The news from the U.S. Food and Drug Administration last month was striking: The FDA was approving a drug that seemed to dramatically slow the progress of the most severe form of multiple sclerosis, a crippling disease that often leads to paralysis and mental decline.
"I think this is a very big deal," MS expert Dr. Stephen Hauser, whose committee supervised some of the clinical trials, told The New York Times.
It was news that has been repeated several times in recent years as new drugs have been developed to cure hepatitis C or treat previously deadly forms of cancer.
But drugs that may offer miracle cures come at a steep price. The MS drug costs $65,000 a year, while the one for hepatitis C runs $80,000, and many new cancer drugs come with six-figure price tags.
For terminally ill patients, the news is potentially life-saving.
But insurance companies say surging drug costs are a major reason the cost of health insurance has kept going up in recent years, even as consumers have faced higher co-payments and deductibles.
The debate in Washington has focused on access to health insurance and slowing rising premium costs, but what is getting little attention is why those costs keep going up: the steady rise in the cost of health care.
In 1960, expenditures for health care in the U.S. averaged $147 per person. By 2013, that had risen to $9,255, an average rise of 8.1 percent per year. In comparison, personal income went up by an average of only 5.7 percent per year during that same period.
The share of the U.S. gross domestic product spent on health care rose from 5 percent in 1960 to 17.4 percent in 2013 and will hit almost 20 percent in 2025, according to the U.S. Centers for Medicare and Medicaid Services.
So what is behind the increased costs? Why should the cost of medical care increase faster than the cost of almost everything else? And could we resolve the health care impasse not by cutting care, but by making it cheaper?
Health care experts in the Chattanooga metro area and in Washington don't believe that could happen soon, but they say we could be doing many things to help reduce costs.
But first, why do medical costs keep going up?
Chattanooga-based BlueCross BlueShield of Tennessee insures more people than any other company in the state, so its data offers a view of where health insurance dollars are going.
Two major areas are drugs and chronic care, defined as when a patient requires regular treatment over the course of several years for conditions such as diabetes or high blood pressure.
About 17 percent of the $4 billion BlueCross BlueShield pays out in claims each year to people with employer-sponsored coverage goes for drugs, as does 25 percent of claims under the Affordable Care Act.
One of the biggest categories is for insulin to treat diabetes, where price hikes since 2013 for the three most common types have ranged from 37 percent to 44 percent.
"Prices have been going up without any real explanation," said Dr. Ilana Graetz, a health policy expert at the University of Tennessee Health Sciences Center in Memphis. "Manufacturing costs are not going up."
But that doesn't include the cost of specialty drugs such as the ones used for multiple sclerosis or cancer or hepatitis C. Total spending nationally on those specialty drugs has increased from $87 billion in 2012 to $192 billion last year and is estimated to hit $402 billion by 2020, according to BlueCross BlueShield.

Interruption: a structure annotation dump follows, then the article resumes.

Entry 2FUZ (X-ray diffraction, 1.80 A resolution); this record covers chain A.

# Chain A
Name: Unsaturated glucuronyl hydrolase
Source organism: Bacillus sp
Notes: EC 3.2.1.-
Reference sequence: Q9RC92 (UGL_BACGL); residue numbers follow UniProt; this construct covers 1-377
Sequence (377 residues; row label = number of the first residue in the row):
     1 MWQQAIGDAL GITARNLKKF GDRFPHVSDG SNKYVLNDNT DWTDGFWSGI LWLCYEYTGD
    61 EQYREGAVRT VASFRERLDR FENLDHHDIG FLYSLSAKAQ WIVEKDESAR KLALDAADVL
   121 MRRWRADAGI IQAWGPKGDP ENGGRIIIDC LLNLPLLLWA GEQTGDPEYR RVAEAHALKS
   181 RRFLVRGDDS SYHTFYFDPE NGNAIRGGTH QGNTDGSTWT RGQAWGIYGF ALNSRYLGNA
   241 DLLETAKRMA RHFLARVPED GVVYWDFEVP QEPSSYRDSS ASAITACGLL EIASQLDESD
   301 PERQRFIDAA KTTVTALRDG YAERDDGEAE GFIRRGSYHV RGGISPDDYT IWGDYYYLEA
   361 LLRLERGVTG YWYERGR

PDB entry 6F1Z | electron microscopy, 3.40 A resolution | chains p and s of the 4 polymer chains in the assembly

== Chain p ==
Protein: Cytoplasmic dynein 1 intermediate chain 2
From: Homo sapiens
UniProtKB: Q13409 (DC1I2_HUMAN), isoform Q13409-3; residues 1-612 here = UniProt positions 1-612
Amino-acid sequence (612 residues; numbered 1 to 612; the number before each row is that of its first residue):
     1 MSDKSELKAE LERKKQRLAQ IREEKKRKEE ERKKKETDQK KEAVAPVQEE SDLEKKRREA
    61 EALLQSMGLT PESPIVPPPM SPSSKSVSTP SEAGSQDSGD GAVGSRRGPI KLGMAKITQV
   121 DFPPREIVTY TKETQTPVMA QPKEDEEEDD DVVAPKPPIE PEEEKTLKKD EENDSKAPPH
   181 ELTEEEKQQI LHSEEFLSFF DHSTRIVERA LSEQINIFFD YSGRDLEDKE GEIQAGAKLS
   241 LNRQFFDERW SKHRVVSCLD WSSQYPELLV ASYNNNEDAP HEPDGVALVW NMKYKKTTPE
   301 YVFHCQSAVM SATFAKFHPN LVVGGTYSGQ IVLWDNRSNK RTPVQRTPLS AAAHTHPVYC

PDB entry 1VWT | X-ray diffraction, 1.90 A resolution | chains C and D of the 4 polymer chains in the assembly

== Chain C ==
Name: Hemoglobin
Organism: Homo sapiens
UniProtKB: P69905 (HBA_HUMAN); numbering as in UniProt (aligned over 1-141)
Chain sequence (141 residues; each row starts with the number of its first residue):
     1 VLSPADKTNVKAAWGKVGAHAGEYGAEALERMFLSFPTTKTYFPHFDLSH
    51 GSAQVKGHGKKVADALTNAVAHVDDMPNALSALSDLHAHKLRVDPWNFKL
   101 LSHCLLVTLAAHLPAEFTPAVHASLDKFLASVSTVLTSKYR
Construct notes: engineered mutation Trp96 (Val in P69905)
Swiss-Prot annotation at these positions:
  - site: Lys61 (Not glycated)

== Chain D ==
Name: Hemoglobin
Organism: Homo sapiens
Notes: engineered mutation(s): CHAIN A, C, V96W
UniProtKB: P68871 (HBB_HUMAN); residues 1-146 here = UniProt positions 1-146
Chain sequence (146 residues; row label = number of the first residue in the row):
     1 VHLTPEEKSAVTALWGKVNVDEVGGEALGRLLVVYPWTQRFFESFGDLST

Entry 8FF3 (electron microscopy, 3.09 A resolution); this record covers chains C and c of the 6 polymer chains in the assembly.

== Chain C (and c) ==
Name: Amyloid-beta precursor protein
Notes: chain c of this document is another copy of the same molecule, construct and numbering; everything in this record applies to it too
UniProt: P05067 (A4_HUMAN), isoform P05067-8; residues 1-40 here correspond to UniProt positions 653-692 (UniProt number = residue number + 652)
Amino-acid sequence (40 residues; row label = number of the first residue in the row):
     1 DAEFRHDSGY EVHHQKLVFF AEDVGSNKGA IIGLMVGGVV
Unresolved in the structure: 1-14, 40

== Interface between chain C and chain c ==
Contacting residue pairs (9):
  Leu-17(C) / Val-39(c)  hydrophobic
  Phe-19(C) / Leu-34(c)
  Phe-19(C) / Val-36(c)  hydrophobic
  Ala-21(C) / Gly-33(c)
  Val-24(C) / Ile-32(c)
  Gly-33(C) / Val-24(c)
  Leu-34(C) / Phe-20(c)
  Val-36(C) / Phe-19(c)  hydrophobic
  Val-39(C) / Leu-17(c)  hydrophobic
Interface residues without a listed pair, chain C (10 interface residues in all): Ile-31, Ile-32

With chronic care, the problem is not huge individual costs, but large numbers of people suffering from relatively low-cost problems.
BlueCross' top five categories for spending per patient per year are congestive heart failure ($3,500-$4,000 annually), coronary artery disease ($2,700-$3,600), diabetes ($1,600-$2,200), asthma ($600-$650) and chronic obstructive pulmonary disease ($200-$300). Those costs may seem low, but they add up because so many Tennesseans are being treated for those conditions.
"What's being paid for services in Tennessee is pretty reasonable compared to the rest of the country, but our utilization is high here," said Stephen Johnson, Erlanger's vice president for government and payer relations.
"One of the keys to getting costs under control in Tennessee is trying to look for initiatives that keep people healthier, helping keep people out of the hospital in the first place," he said.
"The diseases costing the most are lifestyle diseases that are preventable," said UT's Graetz. "We don't invest a lot of money in those areas."
Yet another way of looking at the data is to focus on the most expensive procedures, the ones that cost more than $50,000. For employer insurance plans, some 37 percent of the money paid in claims is for those treatments, while the figure jumps to 47 percent for Affordable Care Act claims.
"There are a lot less people who have these things happen, but when they do happen, they have high costs," said Sherri Zink, senior vice president and chief data officer for BlueCross.
"Transplants are one of the highest costs we see," she said.
Transplant surgery costs run from $130,000 to $400,000 per operation, depending on the type of transplant, whether there are complications and the degree of followup treatment.
Strokes cost between $90,000 and $300,000, depending on their severity. Cancer is also big, costing between $85,000 and $225,000, depending on the type of cancer and whether surgery is required.
Knee and hip replacements are less expensive, but are becoming much more common, doubling between 2000 and 2010 as more seniors try to maintain active lifestyles.
Contact Steve Johnson at firstname.lastname@example.org or 423-757-6673.